BALTIMORE, MD – The Baltimore Museum of Art (BMA) is opening two new exhibitions of African art this summer. Subverting Beauty: African Anti-Aesthetics, on view July 15, 2018–June 2019, presents nearly two dozen works from sub-Saharan Africa’s colonial period (c. 1880–c. 1960). This focus exhibition highlights how artists used unattractive or disturbing visual characteristics to give works social and spiritual power. It is presented in one of the galleries adjacent to the BMA’s African collection. Kuba: Fabric of an Empire, on view August 19, 2018–January 20, 2019, features 20 breathtaking textiles that show how art and design in central Africa’s Kuba Kingdom were used as a political and diplomatic tool to navigate the increasingly complex world of the 19th and 20th centuries. These works are presented in one of the Cone Collection galleries, surrounded by Matisse’s bold figures and patterns.

“The ingenuity of 18th-, 19th- and 20th-century African artists is superbly represented by the works in these two exhibitions,” said BMA Dorothy Wagner Wallis Director Christopher Bedford. “I am extremely pleased to present an exhibition of world-class Kuba art in the Cone Collection galleries to show the distinctive but parallel approaches to modernism on the African and European continents.”

Both exhibitions are curated by BMA Associate Curator of African Art Kevin Tervala.

In the 19th and 20th centuries, artists across the African continent intentionally produced works that people found disagreeable, unnerving, or even frightening. These figures, masks, and adornments were designed to engage viewers and incite change in the world. From chasing away the forces of evil to memorializing the dead, each of the works in this exhibition played a critical role in the lives of the people who created them. The unidentified artists who created these objects are from Burkina Faso, Côte d’Ivoire, Democratic Republic of the Congo, Ghana, Guinea, Kenya, Liberia, Mali, and Nigeria.

The works in Subverting Beauty: African Anti-Aesthetics are grouped by visual characteristic to highlight the techniques used by the artists and the purposes behind them. “Composite” works merge the features of two or more animals to create frightening, otherworldly creatures designed to ward off evil forces. The early-20th-century Kòmòkun (Kòmò Society Helmet Mask), made of wood, animal horns, a bird skull, plant fibers, porcupine quills, earth, and glass, is one outstanding example of such composite sculpture. “Accumulative” objects radiate power with expensive and eye-catching adornments that speak to the spiritual and political authority of those who wear them. “Crude” objects privilege emotion over realistic representation of the human form and were created to memorialize the dead and heal the sick. “Uncanny” works mimic the human form, but do not have any facial features. These unsettling figures are meant to carry the spirit of a deceased or yet-to-be-born human. “Disproportionate” masks have exaggerated facial features such as wide, bulging eyes that refer to supernatural authority and the ability of those associated with the spirit world to see things that humans cannot.

Founded in 1625, the Kuba Kingdom on the southern edge of the Congolese rainforest is the only central African empire to survive into the 20th century. These “people of the king” developed one of the greatest civilizations in the history of the continent. Art and design were central to life in the kingdom. In addition to developing an elaborate and varied masquerade tradition, Kuba men and women were prolific textile artists who created dazzling and eye-catching designs.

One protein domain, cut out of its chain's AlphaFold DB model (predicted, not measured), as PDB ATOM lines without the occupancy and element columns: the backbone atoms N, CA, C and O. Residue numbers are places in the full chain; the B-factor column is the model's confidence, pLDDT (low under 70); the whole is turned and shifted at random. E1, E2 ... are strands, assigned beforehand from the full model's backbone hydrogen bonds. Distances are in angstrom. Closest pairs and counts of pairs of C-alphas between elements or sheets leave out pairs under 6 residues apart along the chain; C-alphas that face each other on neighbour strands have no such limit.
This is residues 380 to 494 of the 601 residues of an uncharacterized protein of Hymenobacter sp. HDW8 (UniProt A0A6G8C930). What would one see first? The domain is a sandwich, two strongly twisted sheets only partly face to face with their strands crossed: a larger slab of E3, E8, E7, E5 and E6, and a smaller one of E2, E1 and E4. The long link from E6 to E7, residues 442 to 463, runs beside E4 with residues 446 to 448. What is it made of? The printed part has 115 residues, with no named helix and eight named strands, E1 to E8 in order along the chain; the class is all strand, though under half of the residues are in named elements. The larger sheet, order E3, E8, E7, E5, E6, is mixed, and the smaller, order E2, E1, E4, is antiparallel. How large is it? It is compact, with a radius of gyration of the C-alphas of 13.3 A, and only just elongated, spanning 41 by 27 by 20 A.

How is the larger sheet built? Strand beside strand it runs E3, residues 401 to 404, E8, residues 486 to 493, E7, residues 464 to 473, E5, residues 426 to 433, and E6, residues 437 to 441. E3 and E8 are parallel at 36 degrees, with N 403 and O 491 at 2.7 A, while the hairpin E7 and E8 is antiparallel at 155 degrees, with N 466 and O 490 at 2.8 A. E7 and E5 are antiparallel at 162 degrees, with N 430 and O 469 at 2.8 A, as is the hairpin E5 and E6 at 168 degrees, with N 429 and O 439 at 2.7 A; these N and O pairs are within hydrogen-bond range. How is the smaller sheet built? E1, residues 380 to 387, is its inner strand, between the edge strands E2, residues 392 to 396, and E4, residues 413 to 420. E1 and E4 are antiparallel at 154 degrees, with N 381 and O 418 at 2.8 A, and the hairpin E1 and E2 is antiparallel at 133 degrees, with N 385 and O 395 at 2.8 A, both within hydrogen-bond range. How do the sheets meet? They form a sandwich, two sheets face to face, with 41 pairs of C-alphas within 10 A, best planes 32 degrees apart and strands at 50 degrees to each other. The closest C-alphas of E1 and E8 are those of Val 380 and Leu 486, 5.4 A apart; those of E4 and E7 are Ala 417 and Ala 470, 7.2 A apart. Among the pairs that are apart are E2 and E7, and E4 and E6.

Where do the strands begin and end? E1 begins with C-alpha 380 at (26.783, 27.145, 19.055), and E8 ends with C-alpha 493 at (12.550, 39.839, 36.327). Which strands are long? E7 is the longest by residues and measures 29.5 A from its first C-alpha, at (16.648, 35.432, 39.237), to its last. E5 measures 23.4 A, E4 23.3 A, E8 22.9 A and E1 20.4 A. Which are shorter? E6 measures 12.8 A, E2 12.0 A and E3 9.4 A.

The 20 textiles in Kuba: Fabric of an Empire were created for aristocrats and would have been worn or displayed during the kingdom’s important ceremonies. The creation of the finest textiles frequently involved the participation of an entire community. Men stripped palm fiber and wove the cloth, while women softened it and added embroidery. Works produced in the 18th and early 19th centuries are defined by repeating patterns and subtle details. As the kingdom grew richer and more powerful in the late 19th and early 20th centuries, the designs created by Kuba men and women became increasingly geometric and abstract so that they could be recognized from a distance and stand out in crowded state gatherings. Their rich colors and intricate designs convey the wealth and power of these high-status individuals, who were sometimes known as Bambala (people of the cloth).

Kuba: Fabric of an Empire explores the reasons motivating these aesthetic changes. Using state-of-the-art carbon dating analysis, it establishes a definitive timeline of Kuba artistic innovation. It also showcases how the increasing complexity of Kuba textile design was linked to the political and economic changes wrought by colonialism and globalized trade.

Most of the works in the exhibition are loaned from one of the finest private collections of Kuba textiles in the United States.

The exhibition is generously sponsored by the Estate of Margaret Hammond Cooke. The Baltimore Museum of Art is proud to partner with the Historic Textile Research Foundation in researching and presenting this exhibition.

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Unidentified Manding or Minianka Artist. Kómó Society Helmet Mask (Kómókum). Mali or Guinea. Early 20th century. The Baltimore Museum of Art: Gift of Robert and Mary Cumming, Baltimore, BMA 1983.79